The Mets’ starting rotation of Martinez, Glavine, Zambrano, Trachsel and (when healthy) Benson, while not quite the ’71 Orioles, is still solid enough to offer hope of contention. But not if New York’s relief corps remain unchanged, writes Newsday’s Jon Heyman.

Without naming names, the bullpen’s a mess, an unconvincing conglomeration of has-beens and never-weres that will never work long-term. Martinez is so nervous about it he miraculously turned himself into a nine-inning pitcher (maybe there are other reasons, but he’s already matched his 2004 complete-game total).

Willie Randolph characterized the bullpen situation this way: “We’re just trying to find our way, to see how they fit … or if they do.”

On Monday, Astros manager Phil Garner used Russ Springer and John Franco. Springer retired a few years back, and Franco should have. Bullpen woes are widespread. But if Minaya doesn’t do something, Franco may start to look good to Mets fans.

It’s curious as to why Omar Minaya didn’t make a bigger attempt to reinforce a bullpen that’s begging for reinforcements. Minaya said there weren’t a lot of star relievers to be had, and that’s true. But there’s no evidence they chased the ones who were available, including Troy Percival.

They’ve looked into Ugueth Urbina but decided the Tigers were asking for way too much. They’ve looked into Danys Baez (above) but said the Devil Rays were asking for too much. One American League executive said the Mets balked when Tampa Bay requested pitcher Yusmeiro Petit.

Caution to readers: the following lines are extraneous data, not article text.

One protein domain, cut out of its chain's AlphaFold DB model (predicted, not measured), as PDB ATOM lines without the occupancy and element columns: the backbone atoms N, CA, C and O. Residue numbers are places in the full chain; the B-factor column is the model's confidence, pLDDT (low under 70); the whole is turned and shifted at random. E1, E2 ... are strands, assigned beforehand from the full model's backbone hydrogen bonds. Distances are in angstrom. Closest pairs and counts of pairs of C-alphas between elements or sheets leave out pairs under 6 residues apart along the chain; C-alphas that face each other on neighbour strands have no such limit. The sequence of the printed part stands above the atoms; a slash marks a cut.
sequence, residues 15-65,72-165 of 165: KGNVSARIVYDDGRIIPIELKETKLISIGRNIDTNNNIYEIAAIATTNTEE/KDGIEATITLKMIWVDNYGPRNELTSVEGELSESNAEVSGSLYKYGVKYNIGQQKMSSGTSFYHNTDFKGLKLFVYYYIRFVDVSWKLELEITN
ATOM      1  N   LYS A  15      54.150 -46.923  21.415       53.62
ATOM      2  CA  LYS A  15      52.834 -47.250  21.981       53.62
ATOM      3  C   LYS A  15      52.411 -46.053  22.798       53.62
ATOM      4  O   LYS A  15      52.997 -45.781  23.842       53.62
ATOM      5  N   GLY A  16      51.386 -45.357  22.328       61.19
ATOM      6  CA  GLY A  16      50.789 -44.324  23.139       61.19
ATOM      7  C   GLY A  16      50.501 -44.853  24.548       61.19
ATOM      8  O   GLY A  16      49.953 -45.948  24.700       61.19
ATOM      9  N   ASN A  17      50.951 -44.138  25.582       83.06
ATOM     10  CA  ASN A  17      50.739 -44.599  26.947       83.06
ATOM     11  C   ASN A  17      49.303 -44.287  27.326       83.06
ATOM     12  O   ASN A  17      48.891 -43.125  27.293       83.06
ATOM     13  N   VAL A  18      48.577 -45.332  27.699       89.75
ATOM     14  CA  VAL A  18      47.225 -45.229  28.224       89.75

If the Mets won’t part with Petit for Baez, that shows how gun-shy they are. The trade that sent Scott Kazmir to the same Devil Rays brought them nothing but grief and Victor Zambano’s medical bills. However, they need to take chances.

They’ve already risked $182 million. That’s a big gamble. Trading Petit is smaller than that.

Although Petit has shiny numbers (10-3, 138 strikeouts in 95 innings in the minors in 2004), he’s no Baez, who’s saved 55 games the last two years.

“Petit’s a good-looking prospect. He can pitch. But I’d be surprised the Devil Rays would trade Baez unless they got [more than that],” another AL executive said. “He’s a first-division reliever.”

If the Mets won’t do that, they need to do something. If they do nothing, they’ll watch their bullpen sabotage a promising thing.

Actually, I don’t think Minaya’s inaction is all that curious. He’d rather risk overpaying for a position player, if not a starter, than a middle reliever. Given what the Mets paid David Weathers, Mike Stanton and Scott Strickland the last few years, perhaps there was sentiment that better results could be achieved at a fraction of the price. Though the very fact that John Franco is being paid $700,000 by Houston this year shows the premium placed on middle relief, even the ineffective variety.